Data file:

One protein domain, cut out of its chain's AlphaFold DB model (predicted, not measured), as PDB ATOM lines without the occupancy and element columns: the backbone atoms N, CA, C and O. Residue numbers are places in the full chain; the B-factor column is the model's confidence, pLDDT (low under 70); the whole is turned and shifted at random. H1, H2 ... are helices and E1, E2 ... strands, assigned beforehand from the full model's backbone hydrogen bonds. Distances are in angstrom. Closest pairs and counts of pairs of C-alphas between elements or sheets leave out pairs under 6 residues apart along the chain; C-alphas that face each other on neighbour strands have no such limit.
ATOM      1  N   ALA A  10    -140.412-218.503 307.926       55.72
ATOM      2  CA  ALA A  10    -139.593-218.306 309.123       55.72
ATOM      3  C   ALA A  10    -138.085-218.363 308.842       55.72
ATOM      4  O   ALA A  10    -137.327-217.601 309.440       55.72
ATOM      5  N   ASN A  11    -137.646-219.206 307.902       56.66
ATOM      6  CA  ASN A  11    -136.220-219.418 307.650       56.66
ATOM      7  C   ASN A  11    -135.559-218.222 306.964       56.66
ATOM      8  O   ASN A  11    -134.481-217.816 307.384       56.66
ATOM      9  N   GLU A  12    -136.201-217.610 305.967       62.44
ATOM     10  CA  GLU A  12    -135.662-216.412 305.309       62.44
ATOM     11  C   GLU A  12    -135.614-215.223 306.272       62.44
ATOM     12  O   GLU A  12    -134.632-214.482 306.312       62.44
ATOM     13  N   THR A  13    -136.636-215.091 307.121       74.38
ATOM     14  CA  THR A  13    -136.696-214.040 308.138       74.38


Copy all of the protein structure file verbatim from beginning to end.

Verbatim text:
One protein domain, cut out of its chain's AlphaFold DB model (predicted, not measured), as PDB ATOM lines without the occupancy and element columns: the backbone atoms N, CA, C and O. Residue numbers are places in the full chain; the B-factor column is the model's confidence, pLDDT (low under 70); the whole is turned and shifted at random. H1, H2 ... are helices and E1, E2 ... strands, assigned beforehand from the full model's backbone hydrogen bonds. Distances are in angstrom. Closest pairs and counts of pairs of C-alphas between elements or sheets leave out pairs under 6 residues apart along the chain; C-alphas that face each other on neighbour strands have no such limit.
ATOM      1  N   ALA A  10    -140.412-218.503 307.926       55.72
ATOM      2  CA  ALA A  10    -139.593-218.306 309.123       55.72
ATOM      3  C   ALA A  10    -138.085-218.363 308.842       55.72
ATOM      4  O   ALA A  10    -137.327-217.601 309.440       55.72
ATOM      5  N   ASN A  11    -137.646-219.206 307.902       56.66
ATOM      6  CA  ASN A  11    -136.220-219.418 307.650       56.66
ATOM      7  C   ASN A  11    -135.559-218.222 306.964       56.66
ATOM      8  O   ASN A  11    -134.481-217.816 307.384       56.66
ATOM      9  N   GLU A  12    -136.201-217.610 305.967       62.44
ATOM     10  CA  GLU A  12    -135.662-216.412 305.309       62.44
ATOM     11  C   GLU A  12    -135.614-215.223 306.272       62.44
ATOM     12  O   GLU A  12    -134.632-214.482 306.312       62.44
ATOM     13  N   THR A  13    -136.636-215.091 307.121       74.38
ATOM     14  CA  THR A  13    -136.696-214.040 308.138       74.38